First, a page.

In the world of outerwear, windbreakers reign supreme. These lightweight, weather-resistant jackets are designed to keep you comfortable and stylish in a variety of conditions—whether you’re braving the elements on a hiking trail or zipping through the city on your bike.
However, with great adventures come inevitable spills, stains, and odours. Fear not, for maintaining the crisp look and functionality of your windbreaker is easier than you might think.
This article is your comprehensive guide on how to wash a windbreaker, ensuring your jacket only looks great but also performs at its best when you need it most.
How Do You Wash and Dry a Windbreaker?
Knowing how to wash a windbreaker properly is essential to preserve its quality and functionality.
Before you begin, always start by checking the care label on your windbreaker jacket. It will provide specific instructions for washing and drying you must follow to avoid damage.
Check that these instructions are compatible with our below washing and drying method—our method is delicate and should be suitable for most windbreakers, but it’s always a good idea to check.
Next, follow the steps below:
Step 1: Fasten zips & turn inside out
Begin by checking the pockets of the windbreaker and ensuring nothing is inside. Then, to minimise the risk of damage while washing, zip up all zippers and fasten any velcro or snaps on your windbreaker jacket. This prevents them from snagging or damaging the fabric during the wash.
Turn the jacket inside out once all the zips and closures are fastened. Turning the windbreaker inside out helps protect the outer surface and any printed or embroidered designs.
Step 2: Handwash your windbreaker
You can wash your windbreaker in the washing machine (see below), but not all jackets are safe for machine washing.
Therefore, we recommend handwashing your windbreaker unless the care label specifies it can go in the washer.
Here’s how to hand wash your windbreaker properly:
- Create a soapy solution: Fill a sink with enough lukewarm water to submerge the jacket entirely. Add a small amount of hand-washing detergent and mix gently to create a soapy solution. Be sure not to use too much, as excessive soap can be difficult to rinse out.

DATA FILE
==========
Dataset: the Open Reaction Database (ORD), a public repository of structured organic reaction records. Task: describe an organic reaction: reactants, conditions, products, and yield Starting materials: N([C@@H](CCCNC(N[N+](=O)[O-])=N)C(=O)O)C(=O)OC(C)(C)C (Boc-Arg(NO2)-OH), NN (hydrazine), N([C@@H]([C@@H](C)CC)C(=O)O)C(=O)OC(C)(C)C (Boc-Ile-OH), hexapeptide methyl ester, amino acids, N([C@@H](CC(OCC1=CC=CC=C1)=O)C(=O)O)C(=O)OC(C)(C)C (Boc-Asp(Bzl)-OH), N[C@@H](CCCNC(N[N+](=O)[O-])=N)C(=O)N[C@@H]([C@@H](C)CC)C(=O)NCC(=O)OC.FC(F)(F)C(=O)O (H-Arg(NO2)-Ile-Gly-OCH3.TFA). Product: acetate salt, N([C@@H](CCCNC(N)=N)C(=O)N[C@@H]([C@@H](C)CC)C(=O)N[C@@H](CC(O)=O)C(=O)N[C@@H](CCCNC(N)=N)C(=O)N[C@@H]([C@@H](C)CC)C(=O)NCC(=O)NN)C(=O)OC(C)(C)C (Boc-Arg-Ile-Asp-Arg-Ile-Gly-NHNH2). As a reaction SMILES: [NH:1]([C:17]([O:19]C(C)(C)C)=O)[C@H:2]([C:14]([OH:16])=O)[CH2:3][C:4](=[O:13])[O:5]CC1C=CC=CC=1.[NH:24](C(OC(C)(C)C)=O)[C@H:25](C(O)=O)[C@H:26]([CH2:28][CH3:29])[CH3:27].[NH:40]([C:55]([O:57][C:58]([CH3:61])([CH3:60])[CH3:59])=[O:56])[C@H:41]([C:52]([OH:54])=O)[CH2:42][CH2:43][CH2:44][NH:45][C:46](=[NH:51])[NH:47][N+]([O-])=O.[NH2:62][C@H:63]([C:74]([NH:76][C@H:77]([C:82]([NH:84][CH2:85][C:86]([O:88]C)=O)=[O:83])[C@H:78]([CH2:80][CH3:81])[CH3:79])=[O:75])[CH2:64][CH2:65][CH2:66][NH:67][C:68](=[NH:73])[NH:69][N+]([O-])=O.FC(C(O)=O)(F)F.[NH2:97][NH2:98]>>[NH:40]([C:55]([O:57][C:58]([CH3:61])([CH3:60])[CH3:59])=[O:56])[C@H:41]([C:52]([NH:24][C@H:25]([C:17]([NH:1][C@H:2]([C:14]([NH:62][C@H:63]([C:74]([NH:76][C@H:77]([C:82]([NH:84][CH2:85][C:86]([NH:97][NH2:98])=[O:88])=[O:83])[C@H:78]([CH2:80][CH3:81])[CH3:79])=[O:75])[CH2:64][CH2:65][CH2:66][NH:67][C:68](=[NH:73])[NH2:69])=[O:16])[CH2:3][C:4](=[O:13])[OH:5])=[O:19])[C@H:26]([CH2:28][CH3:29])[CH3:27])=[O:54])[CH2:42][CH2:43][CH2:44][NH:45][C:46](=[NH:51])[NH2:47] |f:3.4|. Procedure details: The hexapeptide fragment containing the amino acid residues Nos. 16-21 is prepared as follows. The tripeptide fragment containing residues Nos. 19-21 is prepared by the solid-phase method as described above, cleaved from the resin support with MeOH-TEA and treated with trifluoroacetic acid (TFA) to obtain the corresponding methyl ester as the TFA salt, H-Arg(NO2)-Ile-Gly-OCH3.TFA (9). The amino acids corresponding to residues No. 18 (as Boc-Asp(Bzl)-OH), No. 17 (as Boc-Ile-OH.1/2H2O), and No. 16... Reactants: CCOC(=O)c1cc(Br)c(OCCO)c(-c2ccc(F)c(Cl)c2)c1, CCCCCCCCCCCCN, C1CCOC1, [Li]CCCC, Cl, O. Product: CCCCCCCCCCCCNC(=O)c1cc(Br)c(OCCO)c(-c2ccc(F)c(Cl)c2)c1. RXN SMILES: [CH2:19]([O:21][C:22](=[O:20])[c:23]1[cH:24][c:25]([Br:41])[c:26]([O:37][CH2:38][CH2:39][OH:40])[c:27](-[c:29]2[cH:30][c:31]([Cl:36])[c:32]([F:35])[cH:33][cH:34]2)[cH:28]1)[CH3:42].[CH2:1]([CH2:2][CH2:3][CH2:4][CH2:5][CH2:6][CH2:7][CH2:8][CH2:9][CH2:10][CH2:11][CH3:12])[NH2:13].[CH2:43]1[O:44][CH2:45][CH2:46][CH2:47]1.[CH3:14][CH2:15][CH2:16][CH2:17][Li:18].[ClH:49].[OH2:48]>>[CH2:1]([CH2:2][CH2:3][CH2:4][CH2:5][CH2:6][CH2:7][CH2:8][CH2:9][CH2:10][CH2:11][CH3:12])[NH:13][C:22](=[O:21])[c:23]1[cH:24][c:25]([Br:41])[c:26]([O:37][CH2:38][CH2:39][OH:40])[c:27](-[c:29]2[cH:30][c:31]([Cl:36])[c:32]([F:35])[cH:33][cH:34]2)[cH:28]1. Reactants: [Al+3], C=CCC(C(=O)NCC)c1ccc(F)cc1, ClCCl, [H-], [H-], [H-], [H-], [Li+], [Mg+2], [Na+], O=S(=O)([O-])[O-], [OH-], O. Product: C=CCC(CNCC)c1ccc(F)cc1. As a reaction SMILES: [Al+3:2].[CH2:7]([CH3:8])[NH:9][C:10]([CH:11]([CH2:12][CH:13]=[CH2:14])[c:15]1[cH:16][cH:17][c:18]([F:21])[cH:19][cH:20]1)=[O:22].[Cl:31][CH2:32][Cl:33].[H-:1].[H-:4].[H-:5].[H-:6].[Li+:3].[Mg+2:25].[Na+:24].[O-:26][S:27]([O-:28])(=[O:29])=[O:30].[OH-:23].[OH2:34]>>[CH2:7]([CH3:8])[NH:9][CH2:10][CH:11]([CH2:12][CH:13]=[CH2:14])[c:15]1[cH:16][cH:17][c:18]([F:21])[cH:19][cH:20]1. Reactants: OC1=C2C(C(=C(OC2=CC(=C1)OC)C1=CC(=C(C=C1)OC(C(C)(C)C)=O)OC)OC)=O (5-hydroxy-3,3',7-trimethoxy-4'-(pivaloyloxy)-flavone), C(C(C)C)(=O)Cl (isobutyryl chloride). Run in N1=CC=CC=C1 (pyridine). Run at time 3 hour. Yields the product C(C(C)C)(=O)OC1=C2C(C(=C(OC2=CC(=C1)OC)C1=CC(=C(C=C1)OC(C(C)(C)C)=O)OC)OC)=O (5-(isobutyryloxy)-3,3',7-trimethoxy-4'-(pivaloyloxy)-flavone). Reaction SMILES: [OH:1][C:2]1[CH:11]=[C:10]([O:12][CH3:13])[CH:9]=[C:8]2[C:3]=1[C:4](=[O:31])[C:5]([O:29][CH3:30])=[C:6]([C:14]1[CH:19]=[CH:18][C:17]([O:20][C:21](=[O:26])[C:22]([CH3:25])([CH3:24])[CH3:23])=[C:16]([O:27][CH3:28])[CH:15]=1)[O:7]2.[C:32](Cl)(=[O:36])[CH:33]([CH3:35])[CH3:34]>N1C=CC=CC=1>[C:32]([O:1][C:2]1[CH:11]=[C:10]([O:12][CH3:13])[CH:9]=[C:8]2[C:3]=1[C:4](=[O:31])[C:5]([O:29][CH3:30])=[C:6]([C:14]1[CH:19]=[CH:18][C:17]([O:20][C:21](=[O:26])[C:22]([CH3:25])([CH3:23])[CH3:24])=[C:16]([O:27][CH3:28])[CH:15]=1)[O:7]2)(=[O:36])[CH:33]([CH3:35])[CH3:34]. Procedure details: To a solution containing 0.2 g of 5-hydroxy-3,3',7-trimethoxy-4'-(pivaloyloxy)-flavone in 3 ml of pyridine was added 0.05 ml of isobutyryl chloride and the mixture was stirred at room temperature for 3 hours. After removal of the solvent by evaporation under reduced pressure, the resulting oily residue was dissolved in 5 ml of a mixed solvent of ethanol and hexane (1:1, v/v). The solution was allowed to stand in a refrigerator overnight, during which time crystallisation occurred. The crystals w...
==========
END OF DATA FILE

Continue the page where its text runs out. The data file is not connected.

- Soak your windbreaker: Immerse the windbreaker into the soapy water. Using your hands, agitate the water gently and softly knead the jacket. Pay particular thought to any areas with stains or spots and give them extra attention.
- Drain & rinse: Drain the soapy water and refill the basin with clean lukewarm water. Submerge the jacket in the water and gently agitate it to rinse out the detergent. Repeat this rinsing process until the water runs clear, indicating that all detergent has been removed.
Step 3: Dry your windbreaker jacket
The best way to dry a windbreaker is to air dry it. After washing, gently press the jacket against the side of the basin or sink to remove excess water to help speed up the drying process. Do not wring or twist the coat, as this can distort its shape.
Next, hang the windbreaker on a clothesline or a hanger, ensuring it’s hanging evenly to maintain its shape. Windbreakers may take a bit longer to air dry compared to other garments.
However, be patient and allow it to dry naturally—do not use a clothes dryer or any direct heat source like a radiator or heater to dry the windbreaker, and keep it out of direct sunlight.
Can You Put Windbreakers in the Washing Machine?
Some windbreaker jackets are safe for machine washing. However, refrain from throwing your coat in the machine on a regular cycle to avoid damage.
Instead, check the pockets, faster all zips and velcro, turn it inside out, and then follow these general guidelines:
- Choose a mild detergent: Use a gentle detergent suitable for delicate fabrics. Avoid using bleach or fabric softeners, which can damage the material and water-resistant coating.
- Use cold water: Wash the windbreaker on a cold water washing cycle to prevent colour fading and shrinking. Avoid hot or warm water, ideally choosing a 30°C setting or lower.
- Choose a gentle cycle: Use a delicate cycle on your washing machine to minimise agitation. If there is no delicate cycle, opt for “hand wash,” “wool,” or “gentle” settings.